Reasons why buses are good places for developing character

Note: If comments about eating olives in oil on buses are likely to confuse you, please read this first:

about eating olives on buses

When I'm bored and in need of a dilemma, I get on a bus. Bus journeys provide all the experience of dilemmas you need. Like the other day, when an old lady dropped her credit card, and it slid under her seat. I didn't know whether to let her get it herself (she might have had arthritis and I would have felt like an evil witch) or dive under her seat and fetch it for her (she and all the others watching might have thought I was an evil thieving witch) or pretend I hadn't seen it drop (which would have been most unconvincing as I had already said, 'Oh dear, I think you've dropped something').

I really wish that someone would write a quiz about bus dilemmas, then I could test myself and be fore-warned about situations that might happen and how I'm likely to deal with them.

Oh, how incredible is that? There's a quiz right here.

A Quiz which will Reveal your Personality from the Way you would Behave when Faced with a Terrible Dilemma on a Bus'.

(Doesn't this quiz writer use unnecessarily long titles? And all those capital letters! She seems like a person with more than one dilemma, if you ask me.)

Question 1

You are sitting in a window seat. A very, very large person sits in the seat next to you. Half of their generous frame is also in your seat, with you. The thigh-to-thigh contact is disturbing. What do you do?

a) Move nearer the window and say, without a hint of irony because you really mean it: 'Here, have more of the seat; I actually like sitting in the grimy bit between the edge of the seat and the wall of the bus where all the breadcrumbs and crumpled crisp packets are'.

b) Say everything that's in (a) but with your voice dripping with sarcasm and your eyebrows raised to heaven.

c) Stick your elbow out so that it lodges in one of your fellow passenger's spare rolls of fat. Then, put a set of keys in your trouser pocket nearest to them, and budge up so that the sharp bits dig into their hips. Then, open a jar of garlicked olives in oil. Drop some in their lap.

Question 2

It is a freezing cold day in December, but someone gets on the bus then roves up and down it opening every single window. An Arctic gale whips in and soon you can feel the drips coming off your nose turning into stalactites. What do you do?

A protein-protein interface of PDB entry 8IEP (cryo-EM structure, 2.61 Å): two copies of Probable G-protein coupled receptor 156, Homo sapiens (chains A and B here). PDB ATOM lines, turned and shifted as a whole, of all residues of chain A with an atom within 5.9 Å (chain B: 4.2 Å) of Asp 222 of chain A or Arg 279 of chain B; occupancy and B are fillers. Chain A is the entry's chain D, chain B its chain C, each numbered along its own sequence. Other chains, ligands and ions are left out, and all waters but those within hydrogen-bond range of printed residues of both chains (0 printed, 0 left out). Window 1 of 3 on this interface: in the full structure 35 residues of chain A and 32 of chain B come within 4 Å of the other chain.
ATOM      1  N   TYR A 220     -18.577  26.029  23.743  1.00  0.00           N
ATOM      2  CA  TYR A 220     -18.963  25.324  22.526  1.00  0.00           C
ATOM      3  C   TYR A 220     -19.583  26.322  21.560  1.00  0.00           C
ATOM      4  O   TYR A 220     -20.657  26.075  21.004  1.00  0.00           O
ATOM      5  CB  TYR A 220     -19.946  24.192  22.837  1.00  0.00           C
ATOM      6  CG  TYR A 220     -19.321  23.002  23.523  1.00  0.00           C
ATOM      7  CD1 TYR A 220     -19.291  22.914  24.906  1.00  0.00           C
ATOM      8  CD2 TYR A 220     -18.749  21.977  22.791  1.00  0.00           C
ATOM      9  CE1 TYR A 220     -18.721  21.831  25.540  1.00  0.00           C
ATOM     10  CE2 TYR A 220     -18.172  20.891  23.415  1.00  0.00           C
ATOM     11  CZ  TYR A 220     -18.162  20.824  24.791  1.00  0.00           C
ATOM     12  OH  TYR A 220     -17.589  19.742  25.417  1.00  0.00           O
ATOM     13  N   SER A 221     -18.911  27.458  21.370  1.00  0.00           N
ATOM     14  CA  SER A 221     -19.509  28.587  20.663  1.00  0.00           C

a - Shout out, 'Ah, fresh air! That'll keep the swine flu at bay!' and offer your scarf, hat and gloves to the old lady next to you before starting the communal singing of 'Have yourself a merry little Christmas', offering mince pies to everyone on the bus.

b - Stand up and yell, 'Look, sunshine, if you've got a fever and need cooling down, I know a river I can take you to if you'll let me put some lead weights in your turn-ups first'.

c - Take out of your shopping bag the bags of frozen peas and frozen sweetcorn you have just bought, go over to the person who opened the windows, open the bags, and feed the vegetables one by one into his ears and nostrils. Plug each orifice finally with an olive in garlic.

Question 3

You walk onto the bus and a teenager puts out his leg on purpose so that you trip over it. He and his mates snigger at you. You're not hurt, but you're humiliated. What do you do?

a - say, 'I'm most dreadfully sorry. Did I hurt you when I walked into your outstretched leg? Here, have a bandage from my first aid kit which I always carry about because I know how clumsy I can be, ho ho.'

b - say, 'I suppose you've been told to sit in the corridor at school so often that you're making a habit of it, dumbo' then go and sit down.

c - Open up your jar of greasy olives in garlic and empty them all onto the floor of the bus, then take the boy's foot, pull off his trainer and sock, then ram the jar onto the end of his leg, shouting at him, 'Let's pretend you're Cinderella and I'm the Fairy Prince. Look! It fits! It fits!'

Now add up how many a, b & c answers you gave. Look at the diagnostic comments below to see what kind of personality you have.

Mostly a - you are a paragon of politeness and probably a source of great annoyance to your friends because you are so damned holy and self-denying. Lighten up. Why not eat some olives in garlic oil on your next bus journey and see how it feels to irritate someone?